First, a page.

• More recent production technique After 1850, factories in and outside Holland developed more efficient and cheaper production techniques. This goes beyond the scope of this website. Read more
  • Hand-painted An important characteristic of authentic Delftware is that it is hand-painted. Printing techniques do not occur on this earthenware. Read more
  • Mark of a non-Delft pottery/factory The typical Delftware also inspires producers outside of Delft, but genuine Delftware has only been produced in Delft. Read more


  • VL small s

What a wonderful and truly heartwarming response by the painter himself. Thank you Nico Koelwijn (and son!) for your elaborate explanation and history. I hope we can honour these responses on this platform, not only by making them visible for everyone to find and read, but possible we can do more to showcase the painters of blue and white ceramics in the Netherlands. Again, also many thanks to Jan van den Heuvel for his extensive knowledge, efforts and contacts!

Wat een prachtige reactie van de plateelschilder zelf! Dank Nico Koelwijn (en zoon!) voor de uitgebreide uitleg van uw geschiedenis en die van het bedrijf. Ik hoop dat wij dit soort bijzondere bijdragen eer aan kunnen doen op dit platform. Niet alleen door ze vindbaar te maken voor iedereen, maar wellicht kunnen we ook eens de vele plateelschilders in Nederland eens etaleren op de website. Wederom veel dank aan Jan van den Heuvel voor zijn uitgebreide kennis, inzet en ongelooflijke netwerk!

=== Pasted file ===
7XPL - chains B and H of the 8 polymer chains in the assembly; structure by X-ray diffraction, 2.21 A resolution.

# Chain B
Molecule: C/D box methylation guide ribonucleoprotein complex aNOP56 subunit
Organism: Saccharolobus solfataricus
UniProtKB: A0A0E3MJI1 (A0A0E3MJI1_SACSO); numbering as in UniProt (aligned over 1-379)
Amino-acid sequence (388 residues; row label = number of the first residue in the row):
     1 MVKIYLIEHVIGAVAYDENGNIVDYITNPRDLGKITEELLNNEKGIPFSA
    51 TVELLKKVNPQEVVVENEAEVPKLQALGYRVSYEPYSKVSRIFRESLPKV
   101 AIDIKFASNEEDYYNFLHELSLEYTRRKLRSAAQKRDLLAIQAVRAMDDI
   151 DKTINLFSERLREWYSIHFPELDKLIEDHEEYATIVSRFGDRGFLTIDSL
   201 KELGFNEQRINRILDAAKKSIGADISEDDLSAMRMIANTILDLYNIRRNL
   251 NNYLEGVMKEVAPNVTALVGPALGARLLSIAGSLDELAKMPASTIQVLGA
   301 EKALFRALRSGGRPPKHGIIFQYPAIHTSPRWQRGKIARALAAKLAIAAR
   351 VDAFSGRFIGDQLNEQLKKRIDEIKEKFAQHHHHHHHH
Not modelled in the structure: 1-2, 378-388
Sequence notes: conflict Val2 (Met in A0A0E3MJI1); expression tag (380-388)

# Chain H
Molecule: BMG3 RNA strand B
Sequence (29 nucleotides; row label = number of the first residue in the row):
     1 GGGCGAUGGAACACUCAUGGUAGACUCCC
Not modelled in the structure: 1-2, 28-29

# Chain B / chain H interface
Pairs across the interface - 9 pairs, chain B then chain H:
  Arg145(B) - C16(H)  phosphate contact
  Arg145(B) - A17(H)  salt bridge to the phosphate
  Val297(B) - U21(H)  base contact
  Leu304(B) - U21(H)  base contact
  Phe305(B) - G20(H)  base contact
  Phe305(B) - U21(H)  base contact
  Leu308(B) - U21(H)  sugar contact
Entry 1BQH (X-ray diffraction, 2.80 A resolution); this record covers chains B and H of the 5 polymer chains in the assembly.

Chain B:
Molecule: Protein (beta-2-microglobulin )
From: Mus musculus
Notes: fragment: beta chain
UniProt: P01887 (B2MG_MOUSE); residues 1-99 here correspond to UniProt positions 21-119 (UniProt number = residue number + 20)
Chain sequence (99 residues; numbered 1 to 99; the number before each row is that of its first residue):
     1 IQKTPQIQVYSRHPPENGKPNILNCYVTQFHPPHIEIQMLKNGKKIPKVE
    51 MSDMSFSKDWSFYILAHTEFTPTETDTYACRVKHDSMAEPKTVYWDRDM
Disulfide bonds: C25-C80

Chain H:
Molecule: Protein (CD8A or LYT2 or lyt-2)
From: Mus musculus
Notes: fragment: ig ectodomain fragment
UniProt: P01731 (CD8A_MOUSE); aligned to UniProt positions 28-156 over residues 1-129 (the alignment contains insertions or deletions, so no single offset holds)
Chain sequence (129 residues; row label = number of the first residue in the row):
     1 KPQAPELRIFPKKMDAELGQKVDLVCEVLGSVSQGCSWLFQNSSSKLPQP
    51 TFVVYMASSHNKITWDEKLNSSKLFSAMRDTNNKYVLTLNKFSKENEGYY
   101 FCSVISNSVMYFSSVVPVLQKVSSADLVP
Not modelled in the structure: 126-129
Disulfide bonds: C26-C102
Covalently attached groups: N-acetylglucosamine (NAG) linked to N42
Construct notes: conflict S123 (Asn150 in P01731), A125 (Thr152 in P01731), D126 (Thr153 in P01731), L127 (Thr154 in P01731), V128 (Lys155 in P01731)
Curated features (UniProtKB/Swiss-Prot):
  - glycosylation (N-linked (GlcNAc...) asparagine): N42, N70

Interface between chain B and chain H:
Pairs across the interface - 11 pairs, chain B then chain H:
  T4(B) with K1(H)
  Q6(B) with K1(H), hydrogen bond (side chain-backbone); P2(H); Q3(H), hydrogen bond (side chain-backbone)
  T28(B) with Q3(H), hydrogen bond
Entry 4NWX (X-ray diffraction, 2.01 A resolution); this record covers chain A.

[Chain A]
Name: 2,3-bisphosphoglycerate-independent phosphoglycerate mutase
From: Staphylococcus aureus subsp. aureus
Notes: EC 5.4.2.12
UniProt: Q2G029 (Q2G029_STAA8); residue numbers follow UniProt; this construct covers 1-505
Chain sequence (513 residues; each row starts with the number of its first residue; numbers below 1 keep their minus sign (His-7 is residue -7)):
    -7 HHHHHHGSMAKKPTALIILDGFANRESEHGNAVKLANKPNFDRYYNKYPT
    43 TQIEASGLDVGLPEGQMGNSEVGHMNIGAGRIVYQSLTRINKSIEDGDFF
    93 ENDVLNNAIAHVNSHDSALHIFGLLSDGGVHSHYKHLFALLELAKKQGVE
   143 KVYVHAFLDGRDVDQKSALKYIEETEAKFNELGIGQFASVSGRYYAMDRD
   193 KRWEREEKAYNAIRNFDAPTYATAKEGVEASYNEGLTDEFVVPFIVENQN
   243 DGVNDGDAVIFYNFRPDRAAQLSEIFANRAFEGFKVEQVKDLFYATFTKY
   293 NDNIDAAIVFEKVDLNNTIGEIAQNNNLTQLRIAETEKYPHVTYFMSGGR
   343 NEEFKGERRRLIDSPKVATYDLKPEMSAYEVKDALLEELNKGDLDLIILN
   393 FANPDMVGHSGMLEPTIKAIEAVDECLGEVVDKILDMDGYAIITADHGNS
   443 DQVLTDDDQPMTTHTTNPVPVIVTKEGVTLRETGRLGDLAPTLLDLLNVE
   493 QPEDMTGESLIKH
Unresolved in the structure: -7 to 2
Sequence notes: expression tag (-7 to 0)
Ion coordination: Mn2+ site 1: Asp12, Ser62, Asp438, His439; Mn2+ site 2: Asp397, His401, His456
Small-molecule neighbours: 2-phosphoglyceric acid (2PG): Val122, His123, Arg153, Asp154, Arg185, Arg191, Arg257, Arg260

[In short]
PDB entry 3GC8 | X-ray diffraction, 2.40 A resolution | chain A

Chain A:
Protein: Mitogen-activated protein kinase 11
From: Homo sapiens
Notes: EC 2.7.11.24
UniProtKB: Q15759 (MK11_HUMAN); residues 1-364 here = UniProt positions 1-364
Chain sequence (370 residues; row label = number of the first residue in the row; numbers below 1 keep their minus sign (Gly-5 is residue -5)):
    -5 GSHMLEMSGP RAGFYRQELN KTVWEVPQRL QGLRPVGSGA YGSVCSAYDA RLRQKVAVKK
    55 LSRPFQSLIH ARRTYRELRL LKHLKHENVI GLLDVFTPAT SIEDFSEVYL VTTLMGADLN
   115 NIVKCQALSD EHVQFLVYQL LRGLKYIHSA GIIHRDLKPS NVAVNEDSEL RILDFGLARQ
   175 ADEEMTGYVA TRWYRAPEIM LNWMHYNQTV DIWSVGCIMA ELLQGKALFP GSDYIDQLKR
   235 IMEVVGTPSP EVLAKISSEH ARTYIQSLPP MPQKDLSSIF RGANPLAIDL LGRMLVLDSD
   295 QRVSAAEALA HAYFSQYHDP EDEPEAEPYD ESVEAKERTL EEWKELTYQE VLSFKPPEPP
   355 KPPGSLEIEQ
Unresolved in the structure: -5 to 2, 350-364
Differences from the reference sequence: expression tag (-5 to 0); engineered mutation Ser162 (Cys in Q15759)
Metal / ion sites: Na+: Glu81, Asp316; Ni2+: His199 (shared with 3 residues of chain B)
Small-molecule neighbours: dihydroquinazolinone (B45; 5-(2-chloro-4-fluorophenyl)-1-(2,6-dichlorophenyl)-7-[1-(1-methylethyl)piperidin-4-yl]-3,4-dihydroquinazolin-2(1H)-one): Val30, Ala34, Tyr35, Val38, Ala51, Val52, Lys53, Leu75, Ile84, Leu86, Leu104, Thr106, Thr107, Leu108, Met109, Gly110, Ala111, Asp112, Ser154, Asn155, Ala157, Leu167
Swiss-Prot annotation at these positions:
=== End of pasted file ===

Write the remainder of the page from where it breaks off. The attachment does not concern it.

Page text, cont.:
Thank you so much to everyone for your comments, but I would like to extend special thanks to the artist Nico Koelwijn for taking the time to respond to my query.

The jug belonged to my friend’s late father and she entrusted the jug to my care when she recently emigrated to Canada. She had wondered how old the jug was and so I decided to try and find out some information. I certainly didn’t expect to receive such comprehensive information, especially from the actual artist! I will be sure to forward all the information to my friend in Canada.

Kind Regards